Winter driving part 2

Welcome to the next part of the winter driving blog. We are giving you tips and advice during winter 2011, here we will look at the tyres, visibility and issues with standing water…


At least 3mm of tread is recommended by The AA for winter motoring so if you live in a rural area with steep hills or poor roads then this could be the essential winter car accessory for you. Winter or all season tyres have a higher silica content in the tread that give a better grip in wet and cold surfaces by preventing the tread from hardening at lower temperatures. Don’t be tempted to reduce tyre pressure to get more grip, it’s dangerous and won’t work. Make sure that you have a jack, a wheel brace and of course the correct know-how needed to change a wheel safely.

Vision & Visibility

Make sure all bulbs are working correctly and replace any that don’t as this will reduce your vision at night. In the daytime you can use your headlights when your visibility is greatly reduced. Use your front or rear fog lights but make sure that you turn them off when not needed so as not to obscure other drivers.

Also, make sure your number plates are visible so as to avoid unwanted police attention. Regularly check that your windscreen is clear and clean and check for scratches and chips. Some insurers will fix or replace screens that are damaged at no extra cost to your or to your no-claims bonus. Air conditioning will demist windows faster and reduce condensation.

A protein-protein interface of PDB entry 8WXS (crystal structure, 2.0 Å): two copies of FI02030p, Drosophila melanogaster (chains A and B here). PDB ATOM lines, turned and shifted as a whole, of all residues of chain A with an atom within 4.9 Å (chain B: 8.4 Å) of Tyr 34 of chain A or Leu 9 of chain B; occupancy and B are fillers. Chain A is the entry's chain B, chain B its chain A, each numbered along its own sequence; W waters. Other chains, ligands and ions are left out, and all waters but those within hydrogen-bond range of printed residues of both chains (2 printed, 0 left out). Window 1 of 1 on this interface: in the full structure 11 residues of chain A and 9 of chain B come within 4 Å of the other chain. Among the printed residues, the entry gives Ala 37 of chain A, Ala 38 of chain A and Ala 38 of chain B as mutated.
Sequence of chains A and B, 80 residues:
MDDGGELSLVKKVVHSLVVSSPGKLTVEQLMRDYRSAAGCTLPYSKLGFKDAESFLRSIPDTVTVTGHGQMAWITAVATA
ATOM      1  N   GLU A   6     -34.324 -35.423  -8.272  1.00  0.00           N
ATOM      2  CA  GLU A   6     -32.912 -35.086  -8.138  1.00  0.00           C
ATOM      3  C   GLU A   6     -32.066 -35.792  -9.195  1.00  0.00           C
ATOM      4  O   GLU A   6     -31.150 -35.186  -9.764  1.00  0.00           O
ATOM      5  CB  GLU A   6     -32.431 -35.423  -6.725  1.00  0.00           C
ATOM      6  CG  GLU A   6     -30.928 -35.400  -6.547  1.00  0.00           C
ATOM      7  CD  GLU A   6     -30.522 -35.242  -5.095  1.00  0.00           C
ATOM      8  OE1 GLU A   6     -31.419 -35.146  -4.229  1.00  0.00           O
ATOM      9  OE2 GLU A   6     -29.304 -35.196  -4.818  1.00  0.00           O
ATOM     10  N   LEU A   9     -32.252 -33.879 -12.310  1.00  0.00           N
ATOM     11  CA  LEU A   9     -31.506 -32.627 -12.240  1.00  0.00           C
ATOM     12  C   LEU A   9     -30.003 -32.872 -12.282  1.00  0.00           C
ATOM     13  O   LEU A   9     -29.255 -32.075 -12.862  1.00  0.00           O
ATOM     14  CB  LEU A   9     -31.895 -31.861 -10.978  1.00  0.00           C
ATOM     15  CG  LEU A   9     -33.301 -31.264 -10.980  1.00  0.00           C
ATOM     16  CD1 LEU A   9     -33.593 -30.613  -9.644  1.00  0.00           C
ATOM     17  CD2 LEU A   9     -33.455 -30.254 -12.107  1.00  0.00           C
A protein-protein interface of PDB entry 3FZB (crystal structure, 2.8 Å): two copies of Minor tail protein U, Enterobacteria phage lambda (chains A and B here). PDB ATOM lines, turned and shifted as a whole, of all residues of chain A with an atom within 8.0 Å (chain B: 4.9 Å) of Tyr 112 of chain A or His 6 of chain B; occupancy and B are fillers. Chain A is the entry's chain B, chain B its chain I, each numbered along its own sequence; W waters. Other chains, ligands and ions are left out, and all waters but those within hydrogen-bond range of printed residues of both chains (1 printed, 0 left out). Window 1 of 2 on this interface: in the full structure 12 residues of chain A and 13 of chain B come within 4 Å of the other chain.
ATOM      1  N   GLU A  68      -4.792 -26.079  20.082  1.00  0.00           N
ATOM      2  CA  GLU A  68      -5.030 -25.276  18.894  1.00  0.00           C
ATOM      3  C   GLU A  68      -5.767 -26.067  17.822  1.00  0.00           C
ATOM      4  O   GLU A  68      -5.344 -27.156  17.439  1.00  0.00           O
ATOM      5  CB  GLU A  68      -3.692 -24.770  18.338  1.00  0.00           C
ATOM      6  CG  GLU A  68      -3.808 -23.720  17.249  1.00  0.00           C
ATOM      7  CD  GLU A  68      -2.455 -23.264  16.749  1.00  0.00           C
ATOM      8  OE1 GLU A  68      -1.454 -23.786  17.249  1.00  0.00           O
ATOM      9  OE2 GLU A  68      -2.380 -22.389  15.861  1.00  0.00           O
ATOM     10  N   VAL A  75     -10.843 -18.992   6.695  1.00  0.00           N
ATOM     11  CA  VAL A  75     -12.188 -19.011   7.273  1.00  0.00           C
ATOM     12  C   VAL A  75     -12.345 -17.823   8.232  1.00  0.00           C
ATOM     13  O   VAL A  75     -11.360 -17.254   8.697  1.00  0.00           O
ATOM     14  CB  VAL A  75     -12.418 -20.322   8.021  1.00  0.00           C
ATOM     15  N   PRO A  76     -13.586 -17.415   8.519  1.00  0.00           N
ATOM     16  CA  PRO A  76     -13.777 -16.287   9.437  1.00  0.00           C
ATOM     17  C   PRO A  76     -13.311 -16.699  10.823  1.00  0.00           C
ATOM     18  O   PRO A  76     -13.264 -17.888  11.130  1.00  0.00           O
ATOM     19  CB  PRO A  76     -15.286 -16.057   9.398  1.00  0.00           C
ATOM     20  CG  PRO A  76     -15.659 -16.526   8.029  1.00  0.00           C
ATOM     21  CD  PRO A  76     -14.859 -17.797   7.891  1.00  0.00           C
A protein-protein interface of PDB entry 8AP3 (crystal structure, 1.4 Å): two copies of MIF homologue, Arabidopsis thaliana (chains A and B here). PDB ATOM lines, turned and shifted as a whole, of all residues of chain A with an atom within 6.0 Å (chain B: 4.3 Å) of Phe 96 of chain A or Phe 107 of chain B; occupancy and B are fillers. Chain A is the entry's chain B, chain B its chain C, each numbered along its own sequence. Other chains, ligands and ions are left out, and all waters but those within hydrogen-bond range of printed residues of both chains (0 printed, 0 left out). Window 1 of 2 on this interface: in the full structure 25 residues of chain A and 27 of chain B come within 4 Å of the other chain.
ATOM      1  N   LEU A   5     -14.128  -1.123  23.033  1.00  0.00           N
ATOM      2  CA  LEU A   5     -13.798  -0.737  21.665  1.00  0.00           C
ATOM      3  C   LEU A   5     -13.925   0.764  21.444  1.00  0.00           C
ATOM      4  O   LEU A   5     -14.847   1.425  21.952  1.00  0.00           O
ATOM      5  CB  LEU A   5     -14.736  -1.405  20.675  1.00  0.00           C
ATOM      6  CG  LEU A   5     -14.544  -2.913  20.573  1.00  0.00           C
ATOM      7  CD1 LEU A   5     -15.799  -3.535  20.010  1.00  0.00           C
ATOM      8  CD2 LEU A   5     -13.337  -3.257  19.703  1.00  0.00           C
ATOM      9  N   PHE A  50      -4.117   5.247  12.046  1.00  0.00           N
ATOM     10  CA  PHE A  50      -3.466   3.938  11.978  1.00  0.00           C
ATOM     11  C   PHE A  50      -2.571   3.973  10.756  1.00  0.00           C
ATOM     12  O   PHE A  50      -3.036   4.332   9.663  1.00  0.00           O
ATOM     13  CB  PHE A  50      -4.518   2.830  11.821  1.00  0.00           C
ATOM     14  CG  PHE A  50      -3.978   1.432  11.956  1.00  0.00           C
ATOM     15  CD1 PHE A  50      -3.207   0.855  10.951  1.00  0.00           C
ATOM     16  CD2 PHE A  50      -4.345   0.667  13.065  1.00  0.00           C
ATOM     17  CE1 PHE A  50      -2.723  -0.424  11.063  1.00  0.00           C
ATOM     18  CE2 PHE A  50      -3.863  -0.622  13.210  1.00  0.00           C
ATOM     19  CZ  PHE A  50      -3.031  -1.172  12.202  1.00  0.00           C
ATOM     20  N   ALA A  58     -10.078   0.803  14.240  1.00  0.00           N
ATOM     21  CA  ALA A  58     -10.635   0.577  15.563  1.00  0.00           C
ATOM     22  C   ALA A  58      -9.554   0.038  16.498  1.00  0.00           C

Check windscreen wipers regularly and make sure they are switched off in the park position and not left in the middle of the windscreen. Blades can be damaged as can the wiper motor if turned on when frozen. Clear snow from the roof as this can fall onto the windscreen when driving. Also, make sure you don’t use engine antifreeze in the windscreen washer fluid as this can damage paintwork. Instead, look for a proprietary additive from your local auto shop.

Floods & standing water

Do not drive in water that is too deep. Water intake can ruin your engine as the air intake is low down at the front of the engine and even a small amount of water sucked into the engine can cause major damage, particularly for diesel engines. Driving fast through standing water can cause you to lose control so slow down when you notice any and driving inconsiderately through standing water can get you a police fine and up to 9 points on your licence.

Next time winter driving preparations…

Subscribe to Motor Trade Insider by Email


2 Responses to Winter driving part 2

  1. diane stone November 4, 2011 at 6:53 pm #

    any advice for how to get cheap winter tyres?

Powered by WordPress. Designed by WooThemes